Miami has joined the White House’s TechHire initiative, with 14 community partners and more than 140 companies committing to work together to train and place nearly 2,500 candidates into well-paying technology jobs by the end of 2020, the White House is expected to announce Wednesday.
TechHire, launched one year ago by President Barack Obama, is a multi-sector national initiative to create a pipeline of Americans with technology skills via universities and community colleges, as well as coding boot camps and high-quality online courses that can rapidly train workers for a well-paying job.
The Miami area is one of 15 U.S. communities joining Wednesday and is now part of a network of 50 communities. It’s the first such initiative in Florida.
CareerSource South Florida and LaunchCode, both nonprofit groups dedicated to placing job-seekers in tech jobs, are leading Miami’s efforts to train and place 1,190 individuals into tech jobs by the end of 2017 and 2,415 individuals by the end of 2020. The TechHire initiative comes with no federal dollars attached, but grant programs are available, said Jacob Leibenluft, deputy director of the National Economic Council. “We see it as an opportunity to bring together partners and provide tools,” Leibenluft said on Tuesday. “Part of the goal of this program is that communities learn from each other. As the network grows, we will see returns to scale.”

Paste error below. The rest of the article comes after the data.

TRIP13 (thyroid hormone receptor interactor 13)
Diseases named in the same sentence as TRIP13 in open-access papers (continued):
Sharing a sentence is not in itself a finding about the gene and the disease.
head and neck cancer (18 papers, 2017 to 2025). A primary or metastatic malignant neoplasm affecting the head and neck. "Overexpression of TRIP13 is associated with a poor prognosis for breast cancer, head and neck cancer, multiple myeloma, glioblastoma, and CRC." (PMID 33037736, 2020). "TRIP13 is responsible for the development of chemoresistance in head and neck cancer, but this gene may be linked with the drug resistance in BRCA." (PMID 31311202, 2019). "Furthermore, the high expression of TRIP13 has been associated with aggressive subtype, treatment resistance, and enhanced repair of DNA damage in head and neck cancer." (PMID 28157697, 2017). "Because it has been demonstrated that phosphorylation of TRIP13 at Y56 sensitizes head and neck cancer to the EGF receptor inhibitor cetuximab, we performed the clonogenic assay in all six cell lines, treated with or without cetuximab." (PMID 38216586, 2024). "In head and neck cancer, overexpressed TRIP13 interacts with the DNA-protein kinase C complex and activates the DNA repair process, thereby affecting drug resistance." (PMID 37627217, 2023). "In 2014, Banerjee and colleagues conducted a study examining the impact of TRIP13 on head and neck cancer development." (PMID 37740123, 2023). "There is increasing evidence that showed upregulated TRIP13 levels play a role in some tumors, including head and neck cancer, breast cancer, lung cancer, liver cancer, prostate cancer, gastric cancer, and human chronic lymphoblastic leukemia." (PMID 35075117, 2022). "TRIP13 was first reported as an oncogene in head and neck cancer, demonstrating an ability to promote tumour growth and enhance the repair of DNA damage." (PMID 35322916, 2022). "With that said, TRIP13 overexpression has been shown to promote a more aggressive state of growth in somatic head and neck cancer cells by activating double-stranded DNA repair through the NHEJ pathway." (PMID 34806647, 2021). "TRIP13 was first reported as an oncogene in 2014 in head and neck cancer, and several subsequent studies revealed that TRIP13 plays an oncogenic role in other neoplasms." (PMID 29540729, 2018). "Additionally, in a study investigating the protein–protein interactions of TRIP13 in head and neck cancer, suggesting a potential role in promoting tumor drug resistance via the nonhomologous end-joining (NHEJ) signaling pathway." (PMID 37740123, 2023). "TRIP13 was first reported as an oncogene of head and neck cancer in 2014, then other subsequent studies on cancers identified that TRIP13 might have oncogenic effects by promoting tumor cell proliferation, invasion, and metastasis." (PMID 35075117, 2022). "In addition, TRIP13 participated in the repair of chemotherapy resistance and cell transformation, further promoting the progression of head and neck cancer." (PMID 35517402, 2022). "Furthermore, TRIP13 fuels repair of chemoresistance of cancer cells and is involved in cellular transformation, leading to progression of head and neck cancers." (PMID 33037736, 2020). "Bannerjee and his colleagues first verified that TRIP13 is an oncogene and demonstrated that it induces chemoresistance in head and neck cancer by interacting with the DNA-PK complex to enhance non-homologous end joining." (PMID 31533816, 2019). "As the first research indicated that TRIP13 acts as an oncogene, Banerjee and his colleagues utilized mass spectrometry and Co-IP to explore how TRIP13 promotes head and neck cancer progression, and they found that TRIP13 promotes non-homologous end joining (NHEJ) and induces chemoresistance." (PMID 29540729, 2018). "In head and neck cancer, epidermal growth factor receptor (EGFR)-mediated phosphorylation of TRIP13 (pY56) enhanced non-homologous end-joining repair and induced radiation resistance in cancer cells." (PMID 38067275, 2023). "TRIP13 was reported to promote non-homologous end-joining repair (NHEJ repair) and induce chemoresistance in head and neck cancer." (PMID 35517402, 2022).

Miami currently has 140 companies committed to interviewing qualified candidates that graduate from Miami TechHire’s training partners, including the Idea Center at Miami Dade College, Wyncode, Code Fever Miami, New Horizons, Florida Vocational Institute, the Academy of South Florida and Ironhack. The Beacon Council, along with Miami-Dade County, the Greater Miami Chamber of Commerce, Miami-Dade Chamber of Commerce and e-Merge Americas, will lead efforts to ensure that employers’ commitments to the community of Miami are fulfilled, the White House said.
In addition to the new TechHire partners, the White House will also announce new rules that aim to extend the time international students graduating from U.S. universities with STEM degrees can stay in the U.S. The White House also said the U.S. Department of Education will also be holding a “makeover challenge” to encourage more maker spaces in high schools and that the White House plans a “Week of Making” June 17-23 to feature makers across the country.